The Pico In MicroPython: PWM
Written by Harry Fairhead & Mike James   
Monday, 26 July 2021
Article Index
The Pico In MicroPython: PWM
Changing The Duty Cycle
Duty Cycle Resolution

Duty Cycle Resolution

It seems as if you can set the duty cycle to a 16-bit value giving you 65535 different settings, however, this is only true in a few cases. The Pico’s PWM hardware implements the following algorithm:

set GPIO line high
for count in range(wrap):
	wait one clock cycle
	if count>level:
		set GPIO line low

In other words, the frequency of the PWM signal depends on the value of wrap and the clock frequency and duty cycle depend on level. When you set the frequency of the PWM signal that you want, the software works out the best value for the clock frequency and wrap value. In an ideal wold the wrap would always be the maximum 16-bit value, 65535, but to achieve the desired frequency it often has to be less. Clearly you can only set the duty cycle between 0 and wrap and this can limit the precision that you can set.
For example, if wrap is 4 then you can only set duty cycles of 0, 25%, 75% and 100%, i.e. level= 0, 1, 2, 3, and such low values of wrap do occur.

In other words, the frequency you select affects the accuracy of the setting of the duty cycle. In most cases the wrap value is large enough to ignore the problem, but sometimes it is important. MicroPython doesn’t provide any way to explicitly set or get the wrap value, but it is easy to add a function to get it:

def pwm_get_wrap(sliceNo):
    Addr = 0x40050000 +0x10+0x14*sliceNo    
    return (machine.mem32[Addr])

Problems with small wrap values usually occur at high frequencies. The reason is that the clock runs at 125MHz and so if you want a PWM frequency of say 30MHz then the wrap value has to be 4 and hence the duty cycle can only be 0,1,2,3. You can see that this is the case in the following example:

pwm16 = PWM(Pin(16))

You will see the wrap is 2 and if you examine the output using a logic analyzer you will see that the duty cycle is not 50%.

At lower frequencies the duty cycle precision is usually close to 16-bits. Also notice that the duty cycle is always set as if it was a full 16-bit value and MicroPython scales this into the range that wrap makes possible.

There is an additional effect related to the clock that you need to consider. The clock divider can be fractional and in this case the fractional division is achieved by varying the division between two integer dividers so that the average frequency is as requested. This can lead to jitter in the pulse positions.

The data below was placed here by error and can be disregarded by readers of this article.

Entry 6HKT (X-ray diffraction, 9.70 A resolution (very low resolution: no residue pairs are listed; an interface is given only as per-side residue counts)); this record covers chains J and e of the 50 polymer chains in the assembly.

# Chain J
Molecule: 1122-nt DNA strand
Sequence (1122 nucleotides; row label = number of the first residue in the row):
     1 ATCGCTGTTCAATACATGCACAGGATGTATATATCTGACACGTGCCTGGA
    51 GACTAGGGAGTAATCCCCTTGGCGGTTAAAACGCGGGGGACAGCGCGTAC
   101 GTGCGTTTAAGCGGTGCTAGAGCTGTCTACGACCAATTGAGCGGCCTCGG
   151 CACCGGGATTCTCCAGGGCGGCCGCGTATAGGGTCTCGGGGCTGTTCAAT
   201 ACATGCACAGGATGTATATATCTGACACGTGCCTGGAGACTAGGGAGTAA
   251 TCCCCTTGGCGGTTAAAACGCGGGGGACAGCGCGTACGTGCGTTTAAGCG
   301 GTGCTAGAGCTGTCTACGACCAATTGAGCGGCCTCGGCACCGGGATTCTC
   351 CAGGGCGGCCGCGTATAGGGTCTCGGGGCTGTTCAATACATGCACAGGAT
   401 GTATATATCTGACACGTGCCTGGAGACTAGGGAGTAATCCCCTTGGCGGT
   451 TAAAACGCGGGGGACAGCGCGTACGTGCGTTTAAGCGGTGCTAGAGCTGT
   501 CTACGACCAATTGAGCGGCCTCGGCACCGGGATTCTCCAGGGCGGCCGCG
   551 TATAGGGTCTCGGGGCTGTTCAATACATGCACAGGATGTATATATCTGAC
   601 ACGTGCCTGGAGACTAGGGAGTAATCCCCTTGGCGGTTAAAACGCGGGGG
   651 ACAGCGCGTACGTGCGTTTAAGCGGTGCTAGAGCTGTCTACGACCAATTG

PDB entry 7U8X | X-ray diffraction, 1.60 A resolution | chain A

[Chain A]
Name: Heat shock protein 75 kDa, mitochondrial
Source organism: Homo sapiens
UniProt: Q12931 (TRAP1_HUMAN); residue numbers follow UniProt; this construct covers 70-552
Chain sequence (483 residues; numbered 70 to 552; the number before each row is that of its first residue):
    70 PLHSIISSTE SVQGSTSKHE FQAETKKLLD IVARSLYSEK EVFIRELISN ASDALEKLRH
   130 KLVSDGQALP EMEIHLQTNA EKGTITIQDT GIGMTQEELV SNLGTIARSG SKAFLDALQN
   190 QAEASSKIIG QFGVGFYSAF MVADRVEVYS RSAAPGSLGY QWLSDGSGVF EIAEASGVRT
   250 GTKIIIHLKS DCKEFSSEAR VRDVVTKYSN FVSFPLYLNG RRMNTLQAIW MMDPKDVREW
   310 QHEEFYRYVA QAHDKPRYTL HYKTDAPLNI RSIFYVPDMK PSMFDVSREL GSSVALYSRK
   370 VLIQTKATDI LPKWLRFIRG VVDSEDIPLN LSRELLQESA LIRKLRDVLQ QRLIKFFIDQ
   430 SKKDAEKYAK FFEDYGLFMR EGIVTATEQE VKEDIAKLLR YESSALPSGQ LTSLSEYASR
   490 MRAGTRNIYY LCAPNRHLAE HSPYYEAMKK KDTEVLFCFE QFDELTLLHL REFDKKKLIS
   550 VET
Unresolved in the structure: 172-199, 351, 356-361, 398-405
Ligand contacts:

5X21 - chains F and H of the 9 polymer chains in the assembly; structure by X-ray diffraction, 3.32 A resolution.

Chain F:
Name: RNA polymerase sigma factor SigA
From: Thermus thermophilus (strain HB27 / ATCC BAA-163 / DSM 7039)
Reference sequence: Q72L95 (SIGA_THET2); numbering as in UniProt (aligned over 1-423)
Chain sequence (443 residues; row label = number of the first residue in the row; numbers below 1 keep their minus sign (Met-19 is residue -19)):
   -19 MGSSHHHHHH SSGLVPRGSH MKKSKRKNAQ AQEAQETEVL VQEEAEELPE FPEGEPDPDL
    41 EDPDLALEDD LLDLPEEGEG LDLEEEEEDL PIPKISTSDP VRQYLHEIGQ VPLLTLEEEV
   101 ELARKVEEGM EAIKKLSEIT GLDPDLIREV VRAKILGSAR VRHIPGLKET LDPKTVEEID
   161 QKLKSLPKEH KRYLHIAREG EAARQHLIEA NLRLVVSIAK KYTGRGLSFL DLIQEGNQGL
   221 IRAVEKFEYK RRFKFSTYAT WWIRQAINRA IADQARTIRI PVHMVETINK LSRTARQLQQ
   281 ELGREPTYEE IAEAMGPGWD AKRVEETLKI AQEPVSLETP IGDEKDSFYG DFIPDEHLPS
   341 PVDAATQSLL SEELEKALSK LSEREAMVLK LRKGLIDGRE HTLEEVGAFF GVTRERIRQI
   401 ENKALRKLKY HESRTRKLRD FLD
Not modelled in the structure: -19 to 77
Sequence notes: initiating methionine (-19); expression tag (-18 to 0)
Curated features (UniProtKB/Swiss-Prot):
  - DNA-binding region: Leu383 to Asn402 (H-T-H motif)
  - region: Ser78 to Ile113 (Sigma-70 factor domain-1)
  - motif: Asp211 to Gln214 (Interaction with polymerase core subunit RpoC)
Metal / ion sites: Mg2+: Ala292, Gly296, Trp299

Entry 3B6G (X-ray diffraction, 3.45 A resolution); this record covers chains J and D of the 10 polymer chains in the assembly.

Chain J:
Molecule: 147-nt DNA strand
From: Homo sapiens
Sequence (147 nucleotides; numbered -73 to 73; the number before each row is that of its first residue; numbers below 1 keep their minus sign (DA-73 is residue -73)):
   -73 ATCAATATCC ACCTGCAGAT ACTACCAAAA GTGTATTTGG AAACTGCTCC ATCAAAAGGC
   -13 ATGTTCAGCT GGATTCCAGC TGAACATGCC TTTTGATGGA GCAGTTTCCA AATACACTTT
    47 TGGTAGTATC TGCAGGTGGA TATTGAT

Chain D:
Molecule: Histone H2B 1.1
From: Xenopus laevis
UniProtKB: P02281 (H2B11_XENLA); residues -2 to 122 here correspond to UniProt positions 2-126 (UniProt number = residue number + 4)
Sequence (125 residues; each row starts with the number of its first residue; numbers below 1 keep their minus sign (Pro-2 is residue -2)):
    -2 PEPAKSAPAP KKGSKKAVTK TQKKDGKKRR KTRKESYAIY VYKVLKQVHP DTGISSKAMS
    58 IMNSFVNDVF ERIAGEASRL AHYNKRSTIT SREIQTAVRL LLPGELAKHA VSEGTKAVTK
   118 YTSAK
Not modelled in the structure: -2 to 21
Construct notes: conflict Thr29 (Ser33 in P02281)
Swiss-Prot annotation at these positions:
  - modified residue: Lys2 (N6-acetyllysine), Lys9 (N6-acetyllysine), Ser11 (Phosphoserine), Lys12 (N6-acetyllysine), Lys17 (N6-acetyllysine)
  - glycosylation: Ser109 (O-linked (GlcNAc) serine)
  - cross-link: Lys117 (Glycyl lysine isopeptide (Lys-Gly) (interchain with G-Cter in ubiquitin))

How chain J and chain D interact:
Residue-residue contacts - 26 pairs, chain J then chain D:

In Chapter But Not In This Extract

  • Uses Of PWM – Digital To Analog
  • Frequency Modulation
  • Controlling An LED
  • What Else Can You Use PWM For?


  • PWM, Pulse Width Modulation, has a fixed repetition rate but a variable duty cycle, i.e. the amount of time the signal is high or low changes.

  • PWM can be generated by software simply by changing the state of a GPIO line correctly, but it can also be generated in hardware so relieving the processor of some work.

  • As well as being a way of signaling, PWM can also be used to vary the amount of power or voltage transferred. The higher the duty cycle, the more power/voltage.

  • The Pico has eight hardware PWM generators and these are capable of a range of operational modes.

  • The PWM lines are controlled by a counter and two values wrap which gives the frequency and level which gives the duty cycle. This is mostly hidden from the MicroPython programmer and you can specify frequency and duty cycle without worrying too much about how they are generated.

  • You can generate phase-correct PWM or allow the phase to vary with the duty cycle.

  • The higher the wrap value, the higher the resolution of the duty cycle. It is possible to work out the best value for the clock frequency for any PWM frequency to maximize the duty cycle resolution.

  • PWM can be used to implement digital to analog conversion simply by varying the duty cycle. In the same way, by varying the duty cycle, you can dim an LED.


Programming the Raspberry Pi Pico In MicroPython

By Harry Fairhead & Mike James


Buy from Amazon.


  • Preface
  • Chapter 1 The Raspberry Pi Pico – Before We Begin
  • Chapter 2 Getting Started
  • Chapter 3 Getting Started With The GPIO
  • Chapter 4 Simple Output
  • Chapter 5 Some Electronics
  • Chapter 6 Simple Input
             Extract: Simple Input ***NEW!
  • Chapter 7 Advanced Input – Events and Interrupts
  • Chapter 8 Pulse Width Modulation
             Extract: PWM 
  • Chapter 9 Controlling Motors And Servos
             Extract: DC Motors
  • Chapter 10 Getting Started With The SPI Bus
  • Chapter 11 A-To-D and The SPI Bus
  • Chapter 12 Using The I2C Bus
  • Chapter 13 Using The PIO   
  • Chapter 14 The DHT22 Sensor Implementing A Custom Protocol
             Extract: A PIO Driver For The DHT22  
  • Chapter 15 The 1‑Wire Bus And The DS1820
  • Chapter 16 The Serial Port
  • Chapter 17 WiFi Using The ESP8266
  • Chapter 18 Direct To The Hardware
             Extract: Direct To The Hardware






To be informed about new articles on I Programmer, sign up for our weekly newsletter, subscribe to the RSS feed and follow us on Twitter, Facebook or Linkedin.


Apache Ignite Changes SQL Engine

Apache Ignite has been updated to use a new SQL engine based on Apache Calcite, and new 'read repair' strategies.

Edge Overtakes Safari To Be Second Browser

In April Edge, Microsoft's Chromium-based browser gained a global browser market share of 10.07%, surpassing 10% for the first time since its introduction. In doing so it overtook Safari as the s [ ... ]

More News





or email your comment to:

Last Updated ( Monday, 26 July 2021 )